Here at Action a Go Go, we have no shortage of appreciation for Warren Ellis. The English writer of funny books, TV, and novels has been on our comics pull list since the early 2000s, and his upcoming animated CASTLEVANIA Netflix series has us anticipating its release.
Recently, Ellis took to his weekly newsletter to talk about his current DC Comics title, THE WILD STORM (highly recommended). As he dove into describing his scripting process, Ellis began to talk briefly about how he sequences action in his comic. Best of all this, Eagle Award-winning writer used TRANSPORTER 2 as a source of inspiration. Check this out:
THE WILD STORM always starts as scribbled pages in a notebook. Technically, I’ve been working on this next block for months, filling a page or two with notes over a glass of wine at lunch. At the end of the TWS bible I describe each of the four volumes of the book in three lines. That’s the guide – the points I have to hit for the entire Wildstorm revival project to work as a whole. Everything else is mutable. Like writing a novel – I often only want the spine in front of me, so I can wander around the rest as the mood takes me.
At some point, I open a plain .txt file and just start typing, filling in structural progressions. Which characters do I need to check in with? What needs to be explained? What do they know and what do they need to know? Eventually, I’ll find a sequence I want to hear, and I’ll start writing dialogue, with just a couple of lines for location and activity. (Where are these characters and what are they doing?) I’ll just let them talk. I’ll edit and rewrite it later. Just let them talk and see where it goes. Trying to hear their distinct voices. I was in it for several hours om Saturday night, introducing a new character, trying to learn them and who they are as they walked down a corridor in an IO black site in the ninety seconds before their cover is blown. With a parenthesis in the middle reading (fight scene). Action scenes work a different muscle, so I’ll leave that for another time.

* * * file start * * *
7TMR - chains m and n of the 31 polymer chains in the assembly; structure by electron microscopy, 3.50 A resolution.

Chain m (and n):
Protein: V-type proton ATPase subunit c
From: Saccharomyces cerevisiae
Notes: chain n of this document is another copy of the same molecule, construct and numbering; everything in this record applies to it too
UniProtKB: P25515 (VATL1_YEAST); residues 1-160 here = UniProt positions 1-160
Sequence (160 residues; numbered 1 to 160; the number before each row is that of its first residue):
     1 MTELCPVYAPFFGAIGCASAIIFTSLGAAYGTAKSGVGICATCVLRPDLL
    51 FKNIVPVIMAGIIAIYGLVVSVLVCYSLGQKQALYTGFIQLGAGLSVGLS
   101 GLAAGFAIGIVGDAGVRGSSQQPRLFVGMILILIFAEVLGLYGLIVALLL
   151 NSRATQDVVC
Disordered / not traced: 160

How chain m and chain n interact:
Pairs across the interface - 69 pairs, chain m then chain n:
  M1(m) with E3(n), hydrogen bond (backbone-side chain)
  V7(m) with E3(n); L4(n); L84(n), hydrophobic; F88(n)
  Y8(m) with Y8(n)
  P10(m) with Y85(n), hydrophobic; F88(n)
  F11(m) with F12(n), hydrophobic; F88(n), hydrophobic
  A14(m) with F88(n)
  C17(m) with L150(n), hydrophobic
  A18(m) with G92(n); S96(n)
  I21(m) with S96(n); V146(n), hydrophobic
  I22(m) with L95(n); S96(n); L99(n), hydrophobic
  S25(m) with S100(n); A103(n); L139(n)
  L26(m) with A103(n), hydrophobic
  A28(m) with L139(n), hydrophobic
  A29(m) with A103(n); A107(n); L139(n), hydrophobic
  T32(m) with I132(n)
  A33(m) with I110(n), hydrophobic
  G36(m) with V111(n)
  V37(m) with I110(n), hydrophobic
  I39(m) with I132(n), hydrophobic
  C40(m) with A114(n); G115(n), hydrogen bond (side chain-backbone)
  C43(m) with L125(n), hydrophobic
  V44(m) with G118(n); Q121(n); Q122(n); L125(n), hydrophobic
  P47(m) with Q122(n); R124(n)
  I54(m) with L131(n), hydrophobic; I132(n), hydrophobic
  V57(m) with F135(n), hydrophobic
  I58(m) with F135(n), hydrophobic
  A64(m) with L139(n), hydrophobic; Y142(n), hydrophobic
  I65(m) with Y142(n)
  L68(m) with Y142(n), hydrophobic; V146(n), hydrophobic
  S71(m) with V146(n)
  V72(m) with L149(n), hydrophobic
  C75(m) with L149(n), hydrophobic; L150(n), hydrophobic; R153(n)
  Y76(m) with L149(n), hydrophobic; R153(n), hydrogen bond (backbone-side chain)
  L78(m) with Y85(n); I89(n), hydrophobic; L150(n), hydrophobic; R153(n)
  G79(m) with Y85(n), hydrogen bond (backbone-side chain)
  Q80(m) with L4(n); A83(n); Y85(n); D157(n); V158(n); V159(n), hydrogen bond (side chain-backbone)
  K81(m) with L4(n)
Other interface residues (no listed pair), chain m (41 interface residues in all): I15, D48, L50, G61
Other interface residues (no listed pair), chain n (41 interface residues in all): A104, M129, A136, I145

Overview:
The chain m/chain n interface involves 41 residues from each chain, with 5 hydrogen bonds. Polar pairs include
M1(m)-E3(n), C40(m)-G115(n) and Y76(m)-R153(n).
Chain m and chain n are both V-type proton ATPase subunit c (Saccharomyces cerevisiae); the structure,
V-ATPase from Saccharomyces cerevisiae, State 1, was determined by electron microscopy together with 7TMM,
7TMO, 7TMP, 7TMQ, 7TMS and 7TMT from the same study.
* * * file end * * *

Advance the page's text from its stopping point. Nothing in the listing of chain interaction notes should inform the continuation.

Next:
Fight scenes, for being so absurd, probably have a closer relationship to real life than the choppy, journalistic, graphic-design nature of comics dialogue. How many people? What’s the nature of the environment? What’s in the environment that can be used? When you’re in a real fight, anything’s a weapon, even a piece of furniture.
For a pure mathematical iteration of this formula, watch this:
Environment: a back room that’s being redecorated. Probably previously a public space, hence the old hose. Somebody wrote a list of all the things that would be in that room, and then had good old Jason Statham use them all to hurt people with. It is beautiful like science. I like JOHN WICK as much as the next person, but John Wick never beat the shit out of a bunch of people using only a hosepipe and decorating supplies.
And remember, kids: it’s only safe to kick when you’re damned sure your leg isn’t going to get grabbed. And if someone kicks at you, grab their ankle and lift it up above your head.
For more insight and to periodically witness his unraveling, you can subscribe to Ellis’ newsletter HERE.